Whether studying, working, campaigning or performing, SOAS graduates go on to do many amazing things, all over the world. Many of them use what they’ve learned at SOAS to make the world a better place, some start their own businesses , and others go on to careers in well-known organisations. A SOAS education teaches students to think about things differently, and our alumni use their unique SOAS experience to inform their future.
We’re pretty proud of all our alumni – but we can’t possibly tell you about what amazing things they’ve all gone on to do. So here are five we think you should know about.
Singer-songwriter Nick Mulvey graduated from BA Music Studies in 2007. Initially, Nick was part of Portico Quartet – a group formed at SOAS – and they were nominated for the Mercury Awards in 2008. Nick then left the band to go solo, receiving a Mercury nomination in 2014 for the album ‘First Mind’.
Nick has previously mentioned how he loved his time at SOAS, broadening his horizons to even play the Congolese guitar at his final performance before graduating. Nick has gone on to have a successful music career going on to release a second album, ‘Wake Up Now’, in 2017, and since then has also released the singles Myela (about the European migrant crisis) and Mountain to Move.
Ramla has just come back from the Tokyo Olympics representing Somalia, where she made history as the first ever woman from her country to compete in boxing at the Olympics
Featherweight boxer and SOAS alumna Ramla Ali from Bethnal Green only took on her first professional fight in November 2020. Ramla, who obtained a first-class law degree at SOAS, is the first female Muslim to become British Boxing Champion.
But Ramla’s achievements don’t stop there. She’s also the founder of Sisters Club, which gives self defence lessons to women, and on top of that has committed to give 25% of her takings as a boxing professional to Black Lives Matter charities. To add another string to her bow, Ramla is also a model, starring most recently in Coach’s campaign with Paris Hilton, Michael B Jordon and J Lo. Ramla has even managed to fit in time to write a novel, Not Without A Fight: Ten Steps to Becoming Your Own Champion.
Singer-songwriter Poppy Ajudha studied BA Social Anthropology and Music, and as well as producing incredible music, is also the face of Nike’s womenswear and has recently stood in for Mary Anne Hobbs presenting BBC Radio 6 Music. Poppy is certainly going places, demonstrated by winning Jazz FM’s ‘Best Soul Act’ in 2019.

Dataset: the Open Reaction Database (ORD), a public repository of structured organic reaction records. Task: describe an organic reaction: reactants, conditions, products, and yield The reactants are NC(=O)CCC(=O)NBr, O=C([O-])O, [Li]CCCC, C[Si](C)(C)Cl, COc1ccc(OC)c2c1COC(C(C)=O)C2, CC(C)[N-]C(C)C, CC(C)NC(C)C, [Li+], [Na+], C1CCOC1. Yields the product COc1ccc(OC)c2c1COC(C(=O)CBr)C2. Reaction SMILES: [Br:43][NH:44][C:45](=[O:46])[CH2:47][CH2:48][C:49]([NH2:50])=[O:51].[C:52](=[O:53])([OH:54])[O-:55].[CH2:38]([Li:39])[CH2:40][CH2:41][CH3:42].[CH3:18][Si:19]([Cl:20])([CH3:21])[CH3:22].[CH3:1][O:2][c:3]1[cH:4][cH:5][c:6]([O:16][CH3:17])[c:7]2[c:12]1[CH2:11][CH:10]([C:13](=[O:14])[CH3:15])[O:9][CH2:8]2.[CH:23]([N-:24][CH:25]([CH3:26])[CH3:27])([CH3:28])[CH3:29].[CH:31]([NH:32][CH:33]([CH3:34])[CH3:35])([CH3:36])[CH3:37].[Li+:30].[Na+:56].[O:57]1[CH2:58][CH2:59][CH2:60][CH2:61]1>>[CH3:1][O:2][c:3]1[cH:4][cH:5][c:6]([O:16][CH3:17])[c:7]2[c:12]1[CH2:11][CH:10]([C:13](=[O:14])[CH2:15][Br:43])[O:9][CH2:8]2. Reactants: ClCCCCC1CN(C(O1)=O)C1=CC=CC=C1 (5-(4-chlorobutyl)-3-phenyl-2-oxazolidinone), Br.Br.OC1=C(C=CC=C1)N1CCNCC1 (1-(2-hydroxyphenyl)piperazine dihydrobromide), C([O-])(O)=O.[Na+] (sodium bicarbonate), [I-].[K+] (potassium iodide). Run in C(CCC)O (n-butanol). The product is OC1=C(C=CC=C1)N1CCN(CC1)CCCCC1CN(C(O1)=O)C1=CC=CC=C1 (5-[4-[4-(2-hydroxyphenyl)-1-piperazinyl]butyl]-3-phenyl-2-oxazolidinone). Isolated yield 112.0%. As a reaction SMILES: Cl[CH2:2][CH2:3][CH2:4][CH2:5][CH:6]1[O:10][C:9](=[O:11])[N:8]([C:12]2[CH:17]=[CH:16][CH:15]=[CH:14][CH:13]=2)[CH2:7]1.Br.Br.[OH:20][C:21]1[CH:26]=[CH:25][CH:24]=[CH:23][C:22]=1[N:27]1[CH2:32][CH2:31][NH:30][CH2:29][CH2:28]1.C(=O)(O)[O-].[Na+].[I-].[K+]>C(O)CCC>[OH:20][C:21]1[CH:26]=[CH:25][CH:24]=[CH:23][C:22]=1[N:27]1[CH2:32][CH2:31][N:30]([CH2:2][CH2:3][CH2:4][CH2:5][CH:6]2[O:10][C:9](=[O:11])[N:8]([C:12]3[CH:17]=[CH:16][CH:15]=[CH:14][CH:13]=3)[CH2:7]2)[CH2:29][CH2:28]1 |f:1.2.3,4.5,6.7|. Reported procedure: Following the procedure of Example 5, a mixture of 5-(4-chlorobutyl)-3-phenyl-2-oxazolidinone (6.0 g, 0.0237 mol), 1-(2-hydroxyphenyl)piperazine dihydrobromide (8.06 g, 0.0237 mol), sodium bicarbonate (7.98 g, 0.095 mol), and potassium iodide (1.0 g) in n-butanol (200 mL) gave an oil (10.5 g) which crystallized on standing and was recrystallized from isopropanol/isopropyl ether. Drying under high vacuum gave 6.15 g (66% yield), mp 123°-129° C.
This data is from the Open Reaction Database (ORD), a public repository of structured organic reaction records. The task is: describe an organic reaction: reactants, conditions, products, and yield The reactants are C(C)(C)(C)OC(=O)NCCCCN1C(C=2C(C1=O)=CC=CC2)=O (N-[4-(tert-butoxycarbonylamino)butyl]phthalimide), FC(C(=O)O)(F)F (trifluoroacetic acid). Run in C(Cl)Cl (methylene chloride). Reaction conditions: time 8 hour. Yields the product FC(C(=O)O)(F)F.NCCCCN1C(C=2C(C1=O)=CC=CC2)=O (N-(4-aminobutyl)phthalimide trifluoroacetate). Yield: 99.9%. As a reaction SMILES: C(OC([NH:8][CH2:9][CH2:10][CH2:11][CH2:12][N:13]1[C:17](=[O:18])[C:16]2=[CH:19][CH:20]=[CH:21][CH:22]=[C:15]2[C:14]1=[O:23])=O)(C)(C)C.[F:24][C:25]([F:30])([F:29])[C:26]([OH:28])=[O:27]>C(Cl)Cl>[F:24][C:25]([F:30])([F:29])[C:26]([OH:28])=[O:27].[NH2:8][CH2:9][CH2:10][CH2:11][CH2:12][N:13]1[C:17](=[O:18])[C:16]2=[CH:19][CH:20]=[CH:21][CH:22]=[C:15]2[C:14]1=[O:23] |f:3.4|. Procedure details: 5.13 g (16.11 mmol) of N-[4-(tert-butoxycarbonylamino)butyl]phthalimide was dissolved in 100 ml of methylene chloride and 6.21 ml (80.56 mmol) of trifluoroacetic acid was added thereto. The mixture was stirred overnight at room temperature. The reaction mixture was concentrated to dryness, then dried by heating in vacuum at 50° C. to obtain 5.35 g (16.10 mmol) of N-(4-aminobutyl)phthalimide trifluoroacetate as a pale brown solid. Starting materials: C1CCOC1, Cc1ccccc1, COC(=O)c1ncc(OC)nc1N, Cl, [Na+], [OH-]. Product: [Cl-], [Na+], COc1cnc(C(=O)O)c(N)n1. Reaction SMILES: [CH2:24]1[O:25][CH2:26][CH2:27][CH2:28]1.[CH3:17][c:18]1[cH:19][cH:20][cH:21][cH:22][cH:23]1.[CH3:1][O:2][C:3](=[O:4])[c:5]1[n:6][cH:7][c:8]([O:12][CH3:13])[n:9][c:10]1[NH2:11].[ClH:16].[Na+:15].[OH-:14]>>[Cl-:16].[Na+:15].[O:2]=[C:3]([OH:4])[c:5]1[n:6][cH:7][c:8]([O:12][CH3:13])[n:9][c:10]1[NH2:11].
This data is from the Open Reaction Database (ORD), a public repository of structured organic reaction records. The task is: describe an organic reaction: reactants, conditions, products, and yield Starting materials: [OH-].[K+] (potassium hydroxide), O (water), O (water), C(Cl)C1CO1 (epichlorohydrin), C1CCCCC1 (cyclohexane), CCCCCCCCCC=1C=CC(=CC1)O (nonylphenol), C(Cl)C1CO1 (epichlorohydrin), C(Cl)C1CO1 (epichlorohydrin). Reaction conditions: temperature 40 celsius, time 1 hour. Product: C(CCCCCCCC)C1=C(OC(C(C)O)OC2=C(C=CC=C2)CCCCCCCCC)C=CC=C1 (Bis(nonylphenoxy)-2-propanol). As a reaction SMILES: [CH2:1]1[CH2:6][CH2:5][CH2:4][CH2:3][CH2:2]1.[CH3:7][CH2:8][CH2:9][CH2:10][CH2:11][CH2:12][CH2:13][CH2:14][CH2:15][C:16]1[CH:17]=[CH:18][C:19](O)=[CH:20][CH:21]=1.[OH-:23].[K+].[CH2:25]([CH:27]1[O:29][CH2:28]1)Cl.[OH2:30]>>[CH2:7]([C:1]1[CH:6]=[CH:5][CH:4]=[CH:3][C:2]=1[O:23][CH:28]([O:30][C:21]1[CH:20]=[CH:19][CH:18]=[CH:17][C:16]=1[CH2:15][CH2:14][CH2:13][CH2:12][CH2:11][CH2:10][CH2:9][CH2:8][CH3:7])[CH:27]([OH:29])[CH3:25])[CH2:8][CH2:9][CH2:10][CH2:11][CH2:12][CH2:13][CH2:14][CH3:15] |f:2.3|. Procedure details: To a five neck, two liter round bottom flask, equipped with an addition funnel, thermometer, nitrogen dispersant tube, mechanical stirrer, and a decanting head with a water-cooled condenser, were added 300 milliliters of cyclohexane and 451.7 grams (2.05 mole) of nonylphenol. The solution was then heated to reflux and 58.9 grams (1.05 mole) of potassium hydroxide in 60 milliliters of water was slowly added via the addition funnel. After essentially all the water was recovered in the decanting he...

In an interview with the ‘Evening Standard’, Poppy thanked SOAS for changing the way she thinks about the world. This has been reflected in her songwriting, such as her reference to mixed-race identity in her song ‘Tepid Soul’. Further influences on Poppy’s music can be traced back to studying music from all over Africa, leading her to visit Senegal and The Gambia during her studies at SOAS.
There is currently a gaping hole in history lessons at school level — Black history just doesn’t seem to feature. Former SOAS student Lavinya Stennett, who graduated with a First Class degree in BA African Studies and Development Studies, wants this to change.
After graduating from SOAS, Lavinya launched a social enterprise called The Black Curriculum (TBC) — this organisation does what it says in the tin — but also so much more. The Black Curriculum seeks to incorporate arts focused Black history into the curriculum for students aged 8-16, with the aim of increasing understanding and social cohesion. The Black Curriculum is growing – and support for it is rising too, with more people realising the importance of expanding the scope of what is taught in schools today.
Maro Itoje is pretty big in the world of sport, playing for the England national rugby team as well as English championship club, Saracens. Maro studied BA Politics at SOAS, completing his degree whilst training and competing in London.
Professional athlete Maro is a strong believer in social justice and equality, and during the UK’s lockdown, he campaigned to provide laptops to pupils disadvantaged by the ‘digital divide’.
Maro also recently opened his first exhibition in partnership with curator Lisa Anderson at the Signature African Art Gallery. The exhibition, ‘A History Untold’, features new work by six African and Diaspora artists. Maro is a strong advocate for education and a patron of The Black Curriculum, and the exhibition was inspired by his personal experience of schooling on Black history.
Inspired? Take a look at our undergraduate degrees, and apply to be part of the SOAS community.